At the same time we have no illusions about the difficulty of the task ahead. Both sides hold deep convictions contrary to those held by the other. Although many issues have been clarified in past negotiations, major compromises by both sides will be needed at considerable political risk and cost. Without your help it seems unlikely that an agreement can be reached. Time is short. If an agreement is not reached within the coming year, it may not be reachable at all.
For that reason we call on you and your negotiating team to continue your vigilant efforts to help the parties find acceptable solutions. We are heartened by the statement of Senator George Mitchell that he will remain closely involved in the negotiations. The U.S. will need to empower both sides to take risks for peace and when necessary to make proposals to bridge remaining differences. The United States must be clear that actions or words by either side in the coming year that undermine confidence in the negotiations, incite disrespect or prejudge the outcome of final status issues will not be tolerated.
In support of this effort, we pledge to maintain and expand our dialogue on this issue with American Jewish and Palestinian communities and to assure them of our steadfast support for achieving the aspirations of both Israel and the Palestinian people for peace and security.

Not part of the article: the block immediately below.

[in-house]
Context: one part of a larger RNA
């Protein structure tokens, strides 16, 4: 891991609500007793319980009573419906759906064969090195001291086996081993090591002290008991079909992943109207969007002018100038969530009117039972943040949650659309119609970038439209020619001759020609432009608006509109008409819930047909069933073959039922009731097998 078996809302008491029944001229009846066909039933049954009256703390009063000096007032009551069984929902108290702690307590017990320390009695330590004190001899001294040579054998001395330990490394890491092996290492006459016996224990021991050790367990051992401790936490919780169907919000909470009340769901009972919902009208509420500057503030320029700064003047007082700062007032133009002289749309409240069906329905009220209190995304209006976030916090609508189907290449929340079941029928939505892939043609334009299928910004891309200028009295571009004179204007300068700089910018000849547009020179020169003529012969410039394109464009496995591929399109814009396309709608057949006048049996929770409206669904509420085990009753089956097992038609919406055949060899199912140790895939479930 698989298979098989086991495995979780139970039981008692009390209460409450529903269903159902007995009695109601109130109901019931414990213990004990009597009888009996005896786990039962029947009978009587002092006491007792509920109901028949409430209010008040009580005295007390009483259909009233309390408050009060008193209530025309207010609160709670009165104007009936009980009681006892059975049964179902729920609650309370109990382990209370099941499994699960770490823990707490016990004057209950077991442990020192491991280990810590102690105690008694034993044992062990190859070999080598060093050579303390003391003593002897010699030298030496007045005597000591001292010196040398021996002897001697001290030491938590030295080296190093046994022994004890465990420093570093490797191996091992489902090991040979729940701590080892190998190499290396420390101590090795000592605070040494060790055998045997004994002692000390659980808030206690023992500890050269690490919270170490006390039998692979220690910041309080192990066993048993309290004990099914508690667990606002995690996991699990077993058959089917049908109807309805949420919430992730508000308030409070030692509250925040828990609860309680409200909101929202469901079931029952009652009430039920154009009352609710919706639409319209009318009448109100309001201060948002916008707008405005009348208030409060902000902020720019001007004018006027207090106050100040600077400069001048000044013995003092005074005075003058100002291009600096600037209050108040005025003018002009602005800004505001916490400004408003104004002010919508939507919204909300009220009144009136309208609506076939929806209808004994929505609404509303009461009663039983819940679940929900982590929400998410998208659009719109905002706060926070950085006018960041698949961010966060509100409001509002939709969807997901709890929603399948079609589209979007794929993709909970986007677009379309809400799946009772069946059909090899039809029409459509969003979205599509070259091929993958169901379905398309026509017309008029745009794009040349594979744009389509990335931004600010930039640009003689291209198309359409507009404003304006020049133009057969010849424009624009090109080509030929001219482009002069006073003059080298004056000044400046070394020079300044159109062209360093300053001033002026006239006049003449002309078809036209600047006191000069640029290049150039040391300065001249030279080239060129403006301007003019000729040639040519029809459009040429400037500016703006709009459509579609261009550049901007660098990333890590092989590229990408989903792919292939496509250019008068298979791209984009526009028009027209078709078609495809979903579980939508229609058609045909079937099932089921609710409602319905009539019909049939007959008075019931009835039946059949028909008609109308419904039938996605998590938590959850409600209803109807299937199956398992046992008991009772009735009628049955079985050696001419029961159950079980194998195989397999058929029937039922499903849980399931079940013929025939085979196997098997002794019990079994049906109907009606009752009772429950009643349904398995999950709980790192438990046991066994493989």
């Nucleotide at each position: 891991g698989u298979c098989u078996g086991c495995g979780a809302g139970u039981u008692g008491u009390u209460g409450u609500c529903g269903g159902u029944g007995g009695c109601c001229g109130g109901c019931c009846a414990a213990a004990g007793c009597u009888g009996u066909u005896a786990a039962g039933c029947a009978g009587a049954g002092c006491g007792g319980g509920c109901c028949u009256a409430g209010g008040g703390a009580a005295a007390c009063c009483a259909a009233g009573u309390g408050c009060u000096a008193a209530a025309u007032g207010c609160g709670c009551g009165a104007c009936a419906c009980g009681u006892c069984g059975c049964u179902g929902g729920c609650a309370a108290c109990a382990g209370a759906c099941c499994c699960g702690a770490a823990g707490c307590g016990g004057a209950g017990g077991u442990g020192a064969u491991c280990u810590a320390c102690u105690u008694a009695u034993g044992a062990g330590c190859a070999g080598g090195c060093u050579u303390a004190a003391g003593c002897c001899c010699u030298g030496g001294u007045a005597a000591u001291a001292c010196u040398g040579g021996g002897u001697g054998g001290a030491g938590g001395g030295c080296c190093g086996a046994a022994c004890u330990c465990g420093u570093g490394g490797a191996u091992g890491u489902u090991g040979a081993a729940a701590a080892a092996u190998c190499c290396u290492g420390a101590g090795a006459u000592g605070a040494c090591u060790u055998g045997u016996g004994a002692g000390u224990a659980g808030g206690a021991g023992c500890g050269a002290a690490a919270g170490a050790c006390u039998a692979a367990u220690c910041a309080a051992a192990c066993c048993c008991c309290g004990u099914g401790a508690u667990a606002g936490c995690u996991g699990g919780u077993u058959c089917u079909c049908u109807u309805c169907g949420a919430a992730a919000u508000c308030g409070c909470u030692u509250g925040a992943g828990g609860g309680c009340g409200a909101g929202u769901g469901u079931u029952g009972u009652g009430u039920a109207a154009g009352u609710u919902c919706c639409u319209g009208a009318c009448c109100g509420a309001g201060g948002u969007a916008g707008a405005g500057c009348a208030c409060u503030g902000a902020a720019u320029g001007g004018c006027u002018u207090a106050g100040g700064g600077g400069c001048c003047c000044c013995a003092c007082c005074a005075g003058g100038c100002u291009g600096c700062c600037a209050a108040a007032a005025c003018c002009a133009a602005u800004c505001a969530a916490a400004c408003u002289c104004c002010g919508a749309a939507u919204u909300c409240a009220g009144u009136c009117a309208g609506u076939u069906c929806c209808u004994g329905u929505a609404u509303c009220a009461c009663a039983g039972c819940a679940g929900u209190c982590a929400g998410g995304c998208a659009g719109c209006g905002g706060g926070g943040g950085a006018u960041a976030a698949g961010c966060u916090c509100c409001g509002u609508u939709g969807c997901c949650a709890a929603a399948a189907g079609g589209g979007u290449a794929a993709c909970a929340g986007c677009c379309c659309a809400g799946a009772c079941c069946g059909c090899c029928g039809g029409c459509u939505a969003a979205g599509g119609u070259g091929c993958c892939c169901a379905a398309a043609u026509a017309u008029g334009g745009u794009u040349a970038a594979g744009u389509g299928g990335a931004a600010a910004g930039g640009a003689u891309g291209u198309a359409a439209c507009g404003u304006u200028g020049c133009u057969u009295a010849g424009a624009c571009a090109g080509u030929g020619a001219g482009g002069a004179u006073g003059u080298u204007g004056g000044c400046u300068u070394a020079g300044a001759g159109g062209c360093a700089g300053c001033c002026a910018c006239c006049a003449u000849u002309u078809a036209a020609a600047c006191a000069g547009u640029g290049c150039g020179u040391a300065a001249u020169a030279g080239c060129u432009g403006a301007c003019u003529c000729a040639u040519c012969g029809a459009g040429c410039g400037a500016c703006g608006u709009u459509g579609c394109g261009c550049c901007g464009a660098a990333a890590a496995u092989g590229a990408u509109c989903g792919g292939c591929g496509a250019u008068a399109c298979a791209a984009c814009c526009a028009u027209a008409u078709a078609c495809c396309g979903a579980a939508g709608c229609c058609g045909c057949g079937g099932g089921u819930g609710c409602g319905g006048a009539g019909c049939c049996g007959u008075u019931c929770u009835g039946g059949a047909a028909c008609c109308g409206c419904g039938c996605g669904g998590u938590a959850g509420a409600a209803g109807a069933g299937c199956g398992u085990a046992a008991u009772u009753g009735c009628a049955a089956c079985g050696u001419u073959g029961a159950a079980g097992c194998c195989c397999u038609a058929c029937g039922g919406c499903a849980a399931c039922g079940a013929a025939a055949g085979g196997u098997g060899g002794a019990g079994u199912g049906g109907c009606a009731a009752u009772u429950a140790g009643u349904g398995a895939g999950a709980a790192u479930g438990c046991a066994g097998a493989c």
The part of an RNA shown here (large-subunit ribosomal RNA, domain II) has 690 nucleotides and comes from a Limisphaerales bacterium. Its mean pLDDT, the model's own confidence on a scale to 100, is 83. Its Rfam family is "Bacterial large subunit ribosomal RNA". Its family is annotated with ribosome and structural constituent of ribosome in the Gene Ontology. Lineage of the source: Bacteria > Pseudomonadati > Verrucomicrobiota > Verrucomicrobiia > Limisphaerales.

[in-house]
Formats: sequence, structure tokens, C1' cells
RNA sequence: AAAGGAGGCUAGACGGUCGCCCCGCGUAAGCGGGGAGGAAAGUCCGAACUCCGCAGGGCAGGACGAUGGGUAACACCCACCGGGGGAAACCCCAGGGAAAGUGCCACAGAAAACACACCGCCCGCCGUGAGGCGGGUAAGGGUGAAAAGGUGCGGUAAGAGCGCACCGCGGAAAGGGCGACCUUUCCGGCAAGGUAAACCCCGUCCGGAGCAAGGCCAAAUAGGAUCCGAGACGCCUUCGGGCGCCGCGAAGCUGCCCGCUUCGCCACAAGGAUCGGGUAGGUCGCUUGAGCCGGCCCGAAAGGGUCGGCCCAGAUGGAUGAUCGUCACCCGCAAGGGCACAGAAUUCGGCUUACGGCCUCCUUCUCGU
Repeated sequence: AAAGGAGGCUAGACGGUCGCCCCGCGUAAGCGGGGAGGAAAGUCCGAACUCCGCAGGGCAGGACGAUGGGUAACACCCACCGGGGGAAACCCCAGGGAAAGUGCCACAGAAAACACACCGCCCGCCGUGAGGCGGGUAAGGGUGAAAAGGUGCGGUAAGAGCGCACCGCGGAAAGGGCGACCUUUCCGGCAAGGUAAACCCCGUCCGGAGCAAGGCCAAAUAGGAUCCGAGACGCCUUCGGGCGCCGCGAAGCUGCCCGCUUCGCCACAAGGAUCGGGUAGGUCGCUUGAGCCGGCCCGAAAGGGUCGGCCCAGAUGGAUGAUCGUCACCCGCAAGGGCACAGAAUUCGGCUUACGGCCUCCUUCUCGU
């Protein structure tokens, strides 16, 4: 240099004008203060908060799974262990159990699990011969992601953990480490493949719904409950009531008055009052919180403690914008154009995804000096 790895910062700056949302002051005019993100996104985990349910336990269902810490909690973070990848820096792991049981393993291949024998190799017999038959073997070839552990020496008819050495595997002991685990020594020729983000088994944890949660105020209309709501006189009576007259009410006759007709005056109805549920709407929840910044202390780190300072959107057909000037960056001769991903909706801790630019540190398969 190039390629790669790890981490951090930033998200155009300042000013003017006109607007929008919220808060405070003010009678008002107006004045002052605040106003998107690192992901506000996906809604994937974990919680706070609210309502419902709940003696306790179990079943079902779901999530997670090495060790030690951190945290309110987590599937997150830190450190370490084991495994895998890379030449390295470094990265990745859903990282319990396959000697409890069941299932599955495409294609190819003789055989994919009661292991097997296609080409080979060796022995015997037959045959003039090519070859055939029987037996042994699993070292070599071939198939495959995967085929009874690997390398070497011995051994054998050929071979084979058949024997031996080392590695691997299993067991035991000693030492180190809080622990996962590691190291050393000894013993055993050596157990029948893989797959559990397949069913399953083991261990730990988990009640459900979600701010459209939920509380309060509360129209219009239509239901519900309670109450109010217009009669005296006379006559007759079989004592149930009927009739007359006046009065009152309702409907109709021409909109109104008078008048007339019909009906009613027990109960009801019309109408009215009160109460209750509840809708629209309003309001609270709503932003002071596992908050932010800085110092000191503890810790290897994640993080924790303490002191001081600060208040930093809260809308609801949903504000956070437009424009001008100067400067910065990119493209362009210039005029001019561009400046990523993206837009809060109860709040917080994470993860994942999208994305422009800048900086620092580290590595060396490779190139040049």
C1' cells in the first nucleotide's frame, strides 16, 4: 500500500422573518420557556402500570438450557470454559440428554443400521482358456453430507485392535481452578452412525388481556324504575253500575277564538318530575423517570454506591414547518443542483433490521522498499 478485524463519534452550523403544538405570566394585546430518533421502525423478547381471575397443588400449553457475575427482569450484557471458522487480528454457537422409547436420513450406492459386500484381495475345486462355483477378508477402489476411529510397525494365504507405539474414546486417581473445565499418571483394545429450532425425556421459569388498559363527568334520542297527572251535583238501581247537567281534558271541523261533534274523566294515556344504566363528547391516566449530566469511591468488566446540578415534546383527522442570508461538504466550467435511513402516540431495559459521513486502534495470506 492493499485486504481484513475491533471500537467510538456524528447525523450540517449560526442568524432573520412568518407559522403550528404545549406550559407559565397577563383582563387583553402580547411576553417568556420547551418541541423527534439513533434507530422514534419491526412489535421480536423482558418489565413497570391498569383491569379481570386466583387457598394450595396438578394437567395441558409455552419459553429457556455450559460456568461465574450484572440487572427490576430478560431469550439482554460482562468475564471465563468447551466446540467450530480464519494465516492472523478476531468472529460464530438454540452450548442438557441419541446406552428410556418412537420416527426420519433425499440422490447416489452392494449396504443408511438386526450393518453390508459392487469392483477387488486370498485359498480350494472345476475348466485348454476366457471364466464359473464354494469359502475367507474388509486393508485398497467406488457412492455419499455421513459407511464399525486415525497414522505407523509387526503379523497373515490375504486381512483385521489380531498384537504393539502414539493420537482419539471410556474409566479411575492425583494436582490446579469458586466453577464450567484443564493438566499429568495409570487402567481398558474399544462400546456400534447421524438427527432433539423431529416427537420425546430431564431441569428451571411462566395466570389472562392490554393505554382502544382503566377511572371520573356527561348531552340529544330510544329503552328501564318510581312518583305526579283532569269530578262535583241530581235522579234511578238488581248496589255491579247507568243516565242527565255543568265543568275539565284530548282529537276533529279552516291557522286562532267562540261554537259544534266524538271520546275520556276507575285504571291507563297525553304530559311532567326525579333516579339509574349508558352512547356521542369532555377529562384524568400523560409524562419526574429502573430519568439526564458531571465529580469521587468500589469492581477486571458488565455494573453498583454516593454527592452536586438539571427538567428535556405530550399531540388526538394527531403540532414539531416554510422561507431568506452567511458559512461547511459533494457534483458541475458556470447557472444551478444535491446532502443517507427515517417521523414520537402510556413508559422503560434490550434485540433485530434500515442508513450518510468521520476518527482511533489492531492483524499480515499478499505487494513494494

Mr. President, we are praying for you as you seek to bring God's justice and peace to a place torn by walls and weapons. We are convinced that with your vigilant support this dream can be fulfilled, and the lives of Palestinians and Israelis, as well as U.S. national security interests, can be transformed for the better.
In addition to Parsons and Hubbard, signers of the letter were Archbishop Vicken Aykazian, Armenian Orthodox Church; Jimmy R. Allen, New Baptist Covenant; Ray Bakke, Bakke Graduate University; the Rev. Geoffrey Black, United Church of Christ; Bishop Wayne Burkett,
Moravian Church in America; J. Ron Byler, Mennonite Central Committee U.S.; the Rev. Thomas Cassidy, Catholic Conference of Major Superiors of Men’s Institutes; the Rev. Tony Campolo, Eastern University.
Also, Marie Dennis, Maryknoll Office for Global Concerns; the Rev. David Emmanuel Goatley,
Lott Carey Baptist Foreign Mission Convention; the Rev. Wesley Granberg-Michaelson, Reformed Church in America; the Rev. Mark S. Hanson, Evangelical Lutheran Church in America; Lynne Hybels,Willow Creek Community Church; the Rev. Larry Janezic, Franciscan Action Network; the Rev. Michael Kinnamon, National Council of the Churches of Christ in the USA.
And, the Rev. A. Roy Medley, American Baptist Churches USA; the Rev. John L. McCullough,
Church World Service; Stanley J. Noffsinger, Church of the Brethren; Leonard Rogers, Evangelicals for Middle East Understanding; Daniel A. Seeger, American Friends Service; Ronald J. Sider, Evangelicals for Social Action; Stephen J. Thurston, National Baptist Convention of America; Joe Volk, Friends Committee on National Legislation; Jim Wallis, Sojourners; the Rev. Sharon E. Watkins, Christian Church (Disciples of Christ); Bishop John F. White, African Methodist Episcopal Church